It blackened and dead looking. The first responders used the tree as a support for their equipment. Days later when clean up started it was presumed to have been a casualty as well. The next spring it began to sprout new branches and leaves. The best horticulturists in the state were called to nurse it back to health. A special structure was built around it. It flourished, coming back as good as new. It became not only “the most beloved tree in Oklahoma”, but the official symbol for the museum.
Field of Empty Chairs and St Joseph's Cathedral
We wandered from display to display learning of heroic efforts, of fate taking one person and sparing another. We saw the horrific damage that was caused, and then of things seemingly completely untouched. There was an office area that when the clean up began, they meticulously photographed, so they could recreate that damage and destruction for the museum.
There were interactive displays were you could hear the stories of the survivors, rescuers, and friends and family of the victims. The actual people had recorded these messages and stories. Margo had to quit listening as she was getting chocked up.
Miss Baylee Armon's chair. She was the baby in the fireman's arm, in the famous OKC Bombing picture
The one thing that most impressed me, was not the heroic efforts of the first responders. They were all great, doing a vital, but supremely emotionally challenging job. What really made an impression on me was what was to become The Oklahoma Standard. This was the direct, spontaneous, selfless, and overwhelming generosity of the people of Oklahoma. A call would go out over the airwaves for “D” cell batteries, and so many would be dropped off they would have to go back on the air to beg people to stop. After touring the area in which he would be sleeping and eating following his long shift at the Murrah building, a bald first responder saw the competeness of what was provided.
Cots, with washed and folded cloths laid out, candy on the pillow, notes of thanks from school children, tables of food, and on and on. He is then asked if there was anything else they (the volunteers) could get for him and the others. The folcially challenged man joked about a barber shop. After his next shift it was there. Blood banks overflowed. Volunteers worked around the clock to do nothing but provide for the rescuers. When it was all over some coined the term The Oklahoma Standard, the standard which all other disaster responses would be measured.
Team 5's message
I found this amazing. The rescuers were professionals, doing what they were trained to do. They were organized, coordinated, and practiced in their duties. The people of OKC served the rescuers through their own internal force of right and good.
Margo and I learned the story of the investigation.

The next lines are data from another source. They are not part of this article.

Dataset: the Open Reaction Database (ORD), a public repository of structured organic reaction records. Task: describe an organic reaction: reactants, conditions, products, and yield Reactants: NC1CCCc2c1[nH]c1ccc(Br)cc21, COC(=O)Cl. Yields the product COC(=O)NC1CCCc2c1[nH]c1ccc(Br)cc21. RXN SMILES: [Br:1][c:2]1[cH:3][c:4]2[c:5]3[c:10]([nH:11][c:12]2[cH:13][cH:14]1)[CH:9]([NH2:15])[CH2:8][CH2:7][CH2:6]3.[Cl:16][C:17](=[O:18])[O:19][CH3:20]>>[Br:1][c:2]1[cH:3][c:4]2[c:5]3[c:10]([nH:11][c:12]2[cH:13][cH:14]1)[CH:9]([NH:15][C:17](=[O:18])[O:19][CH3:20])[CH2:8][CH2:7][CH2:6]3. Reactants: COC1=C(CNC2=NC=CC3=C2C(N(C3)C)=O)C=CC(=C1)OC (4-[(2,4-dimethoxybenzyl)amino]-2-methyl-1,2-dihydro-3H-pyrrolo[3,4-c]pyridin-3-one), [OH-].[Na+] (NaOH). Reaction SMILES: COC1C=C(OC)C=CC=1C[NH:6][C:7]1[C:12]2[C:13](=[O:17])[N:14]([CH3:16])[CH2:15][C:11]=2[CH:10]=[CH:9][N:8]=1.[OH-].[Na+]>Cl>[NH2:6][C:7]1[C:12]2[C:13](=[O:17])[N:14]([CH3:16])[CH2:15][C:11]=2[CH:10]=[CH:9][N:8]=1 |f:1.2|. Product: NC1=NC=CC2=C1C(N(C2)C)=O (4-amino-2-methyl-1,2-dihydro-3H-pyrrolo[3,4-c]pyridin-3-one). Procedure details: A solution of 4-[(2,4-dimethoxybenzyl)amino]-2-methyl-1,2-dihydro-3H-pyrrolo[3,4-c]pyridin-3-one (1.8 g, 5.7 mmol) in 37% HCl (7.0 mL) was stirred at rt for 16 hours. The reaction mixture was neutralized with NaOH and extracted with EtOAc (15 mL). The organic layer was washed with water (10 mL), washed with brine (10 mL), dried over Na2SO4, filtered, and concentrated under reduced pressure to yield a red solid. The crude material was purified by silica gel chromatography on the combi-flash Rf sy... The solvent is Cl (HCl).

We learned (actually relearned) how Timothy McViegh was under arrest, through his own stupidity, long before he was even a suspect. Again the displays, presentations, and staffers were top notch. There were displays about the world coverage. A display about the photographs taken and used in newspapers. Everyone remembers the picture of the firefighter holding the baby in his arms. It won a Pulitzer Prize. That baby’s name was Miss Baylee Almon. She did not survive. Eighteen other children died that day. One staffer told us as a result there is no Federal building in America was an onsite day care.
The Survivor Wall
Towards the end, we learned about the outside part of the memorial. The was the Gates of Time and Reflecting Pond that we had already noticed.
But there was also The Rescuers Orchard, a group of trees planted near The Survivor’s Tree dedicated to those who helped with the tragedy. There is one tree for each state that sent help. The tree representing Oklahoma is closet to The Survivor’s Tree, as the OKC finest were first on hand. Then there is the Survivor’s Wall. This is an actual section of the Murrah Building which was left intact, and the names of the survivors added to. But, the most moving part of the outside memorial is Field of Empty Chairs. Each victim of the OKC Bombing is memorialized with a bronze and glass chair. The chair has the victim’s name engraved in it. Chairs were chosen to represent the empty chairs at the dinner table, that the bombing caused. The chairs are arranged in nine rows, one each for each floor of the Murrah Building.
The Survivors Tree
Each victim’s chair can be found on floor he or she would have occupied that terrible day. The chairs are clustered towards the middle, as that is where the most devestation occurred. The chairs of the children are smaller.
A tribute to the spontaneous gifts left after the bombing
Margo and I went outside. It was nearly 6 PM and the museum was going to close. We got close up views of the things we had just learned about and took our photographs. Even at 6 PM it was still hot, and the shade of The Survivor’s Tree was a welcome diversion. But, thirst and hunger were setting in. So after a pitstop at a downtown c-store, which I think was called The Midtown Mart, for water, we found our car and pointed it north. Our next stop was dinner at Pops